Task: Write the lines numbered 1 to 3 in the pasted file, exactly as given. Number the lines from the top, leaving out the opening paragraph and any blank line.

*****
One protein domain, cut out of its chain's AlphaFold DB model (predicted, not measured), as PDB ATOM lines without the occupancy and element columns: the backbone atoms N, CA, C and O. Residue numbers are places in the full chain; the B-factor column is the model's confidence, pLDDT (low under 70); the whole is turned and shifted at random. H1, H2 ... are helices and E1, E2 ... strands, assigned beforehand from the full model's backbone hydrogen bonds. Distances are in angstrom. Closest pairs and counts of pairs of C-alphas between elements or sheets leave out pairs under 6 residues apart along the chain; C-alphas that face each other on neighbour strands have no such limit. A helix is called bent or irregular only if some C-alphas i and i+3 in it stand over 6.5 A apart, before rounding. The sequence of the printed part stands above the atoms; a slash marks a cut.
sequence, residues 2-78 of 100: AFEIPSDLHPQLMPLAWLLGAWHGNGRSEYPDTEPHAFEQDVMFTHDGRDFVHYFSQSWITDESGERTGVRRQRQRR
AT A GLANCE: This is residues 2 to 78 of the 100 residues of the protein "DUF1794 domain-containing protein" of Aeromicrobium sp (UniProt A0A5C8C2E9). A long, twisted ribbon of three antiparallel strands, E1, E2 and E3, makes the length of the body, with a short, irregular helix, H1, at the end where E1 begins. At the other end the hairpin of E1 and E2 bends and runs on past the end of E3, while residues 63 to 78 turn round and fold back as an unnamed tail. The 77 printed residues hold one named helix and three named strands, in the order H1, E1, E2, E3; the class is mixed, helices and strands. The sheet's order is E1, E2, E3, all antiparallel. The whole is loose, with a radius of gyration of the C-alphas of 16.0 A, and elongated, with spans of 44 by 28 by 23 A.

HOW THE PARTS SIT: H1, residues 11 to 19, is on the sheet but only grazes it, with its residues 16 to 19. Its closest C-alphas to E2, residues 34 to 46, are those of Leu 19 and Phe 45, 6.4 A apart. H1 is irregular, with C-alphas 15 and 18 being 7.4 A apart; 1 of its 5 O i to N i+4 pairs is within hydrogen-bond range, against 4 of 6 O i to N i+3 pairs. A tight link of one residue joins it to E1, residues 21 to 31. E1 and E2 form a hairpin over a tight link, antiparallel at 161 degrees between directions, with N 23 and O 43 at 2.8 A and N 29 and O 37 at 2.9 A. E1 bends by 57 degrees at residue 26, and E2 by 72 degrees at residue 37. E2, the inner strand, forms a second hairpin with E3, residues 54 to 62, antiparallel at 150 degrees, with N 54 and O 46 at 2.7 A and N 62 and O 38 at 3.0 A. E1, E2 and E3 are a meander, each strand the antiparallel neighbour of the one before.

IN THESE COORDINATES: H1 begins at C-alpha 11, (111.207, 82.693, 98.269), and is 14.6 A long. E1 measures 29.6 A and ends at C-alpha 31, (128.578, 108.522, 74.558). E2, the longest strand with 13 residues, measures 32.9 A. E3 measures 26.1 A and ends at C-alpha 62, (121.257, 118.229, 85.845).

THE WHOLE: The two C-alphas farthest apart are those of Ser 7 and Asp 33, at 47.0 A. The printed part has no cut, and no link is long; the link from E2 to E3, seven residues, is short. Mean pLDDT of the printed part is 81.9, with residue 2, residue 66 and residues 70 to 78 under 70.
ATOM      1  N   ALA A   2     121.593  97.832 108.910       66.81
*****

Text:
sequence, residues 2-78 of 100: AFEIPSDLHPQLMPLAWLLGAWHGNGRSEYPDTEPHAFEQDVMFTHDGRDFVHYFSQSWITDESGERTGVRRQRQRR
AT A GLANCE: This is residues 2 to 78 of the 100 residues of the protein "DUF1794 domain-containing protein" of Aeromicrobium sp (UniProt A0A5C8C2E9). A long, twisted ribbon of three antiparallel strands, E1, E2 and E3, makes the length of the body, with a short, irregular helix, H1, at the end where E1 begins. At the other end the hairpin of E1 and E2 bends and runs on past the end of E3, while residues 63 to 78 turn round and fold back as an unnamed tail. The 77 printed residues hold one named helix and three named strands, in the order H1, E1, E2, E3; the class is mixed, helices and strands. The sheet's order is E1, E2, E3, all antiparallel. The whole is loose, with a radius of gyration of the C-alphas of 16.0 A, and elongated, with spans of 44 by 28 by 23 A.

HOW THE PARTS SIT: H1, residues 11 to 19, is on the sheet but only grazes it, with its residues 16 to 19. Its closest C-alphas to E2, residues 34 to 46, are those of Leu 19 and Phe 45, 6.4 A apart. H1 is irregular, with C-alphas 15 and 18 being 7.4 A apart; 1 of its 5 O i to N i+4 pairs is within hydrogen-bond range, against 4 of 6 O i to N i+3 pairs. A tight link of one residue joins it to E1, residues 21 to 31. E1 and E2 form a hairpin over a tight link, antiparallel at 161 degrees between directions, with N 23 and O 43 at 2.8 A and N 29 and O 37 at 2.9 A. E1 bends by 57 degrees at residue 26, and E2 by 72 degrees at residue 37. E2, the inner strand, forms a second hairpin with E3, residues 54 to 62, antiparallel at 150 degrees, with N 54 and O 46 at 2.7 A and N 62 and O 38 at 3.0 A. E1, E2 and E3 are a meander, each strand the antiparallel neighbour of the one before.